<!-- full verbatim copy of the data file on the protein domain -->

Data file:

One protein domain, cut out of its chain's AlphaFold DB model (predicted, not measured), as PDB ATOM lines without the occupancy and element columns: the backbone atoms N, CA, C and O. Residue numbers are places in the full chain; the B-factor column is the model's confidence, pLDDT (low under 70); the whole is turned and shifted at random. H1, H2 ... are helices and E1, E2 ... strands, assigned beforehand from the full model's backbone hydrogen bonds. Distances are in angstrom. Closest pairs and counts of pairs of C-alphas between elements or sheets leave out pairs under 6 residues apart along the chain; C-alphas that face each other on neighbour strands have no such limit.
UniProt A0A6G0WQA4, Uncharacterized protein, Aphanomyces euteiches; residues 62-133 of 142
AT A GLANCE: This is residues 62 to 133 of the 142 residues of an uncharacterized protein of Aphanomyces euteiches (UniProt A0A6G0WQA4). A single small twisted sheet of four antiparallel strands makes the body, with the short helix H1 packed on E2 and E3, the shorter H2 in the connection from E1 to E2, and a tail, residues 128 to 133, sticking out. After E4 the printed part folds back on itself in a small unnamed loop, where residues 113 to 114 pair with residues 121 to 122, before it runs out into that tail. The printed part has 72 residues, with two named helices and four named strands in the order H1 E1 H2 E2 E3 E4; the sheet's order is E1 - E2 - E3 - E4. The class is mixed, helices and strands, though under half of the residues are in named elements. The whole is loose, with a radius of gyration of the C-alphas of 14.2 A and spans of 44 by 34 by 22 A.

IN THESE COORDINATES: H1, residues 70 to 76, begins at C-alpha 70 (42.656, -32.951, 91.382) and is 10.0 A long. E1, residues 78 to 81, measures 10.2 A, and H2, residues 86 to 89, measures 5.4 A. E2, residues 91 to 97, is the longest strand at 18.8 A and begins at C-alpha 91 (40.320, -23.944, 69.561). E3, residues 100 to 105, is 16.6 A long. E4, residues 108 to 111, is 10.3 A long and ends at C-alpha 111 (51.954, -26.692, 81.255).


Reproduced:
One protein domain, cut out of its chain's AlphaFold DB model (predicted, not measured), as PDB ATOM lines without the occupancy and element columns: the backbone atoms N, CA, C and O. Residue numbers are places in the full chain; the B-factor column is the model's confidence, pLDDT (low under 70); the whole is turned and shifted at random. H1, H2 ... are helices and E1, E2 ... strands, assigned beforehand from the full model's backbone hydrogen bonds. Distances are in angstrom. Closest pairs and counts of pairs of C-alphas between elements or sheets leave out pairs under 6 residues apart along the chain; C-alphas that face each other on neighbour strands have no such limit.
UniProt A0A6G0WQA4, Uncharacterized protein, Aphanomyces euteiches; residues 62-133 of 142
AT A GLANCE: This is residues 62 to 133 of the 142 residues of an uncharacterized protein of Aphanomyces euteiches (UniProt A0A6G0WQA4). A single small twisted sheet of four antiparallel strands makes the body, with the short helix H1 packed on E2 and E3, the shorter H2 in the connection from E1 to E2, and a tail, residues 128 to 133, sticking out. After E4 the printed part folds back on itself in a small unnamed loop, where residues 113 to 114 pair with residues 121 to 122, before it runs out into that tail. The printed part has 72 residues, with two named helices and four named strands in the order H1 E1 H2 E2 E3 E4; the sheet's order is E1 - E2 - E3 - E4. The class is mixed, helices and strands, though under half of the residues are in named elements. The whole is loose, with a radius of gyration of the C-alphas of 14.2 A and spans of 44 by 34 by 22 A.

IN THESE COORDINATES: H1, residues 70 to 76, begins at C-alpha 70 (42.656, -32.951, 91.382) and is 10.0 A long. E1, residues 78 to 81, measures 10.2 A, and H2, residues 86 to 89, measures 5.4 A. E2, residues 91 to 97, is the longest strand at 18.8 A and begins at C-alpha 91 (40.320, -23.944, 69.561). E3, residues 100 to 105, is 16.6 A long. E4, residues 108 to 111, is 10.3 A long and ends at C-alpha 111 (51.954, -26.692, 81.255).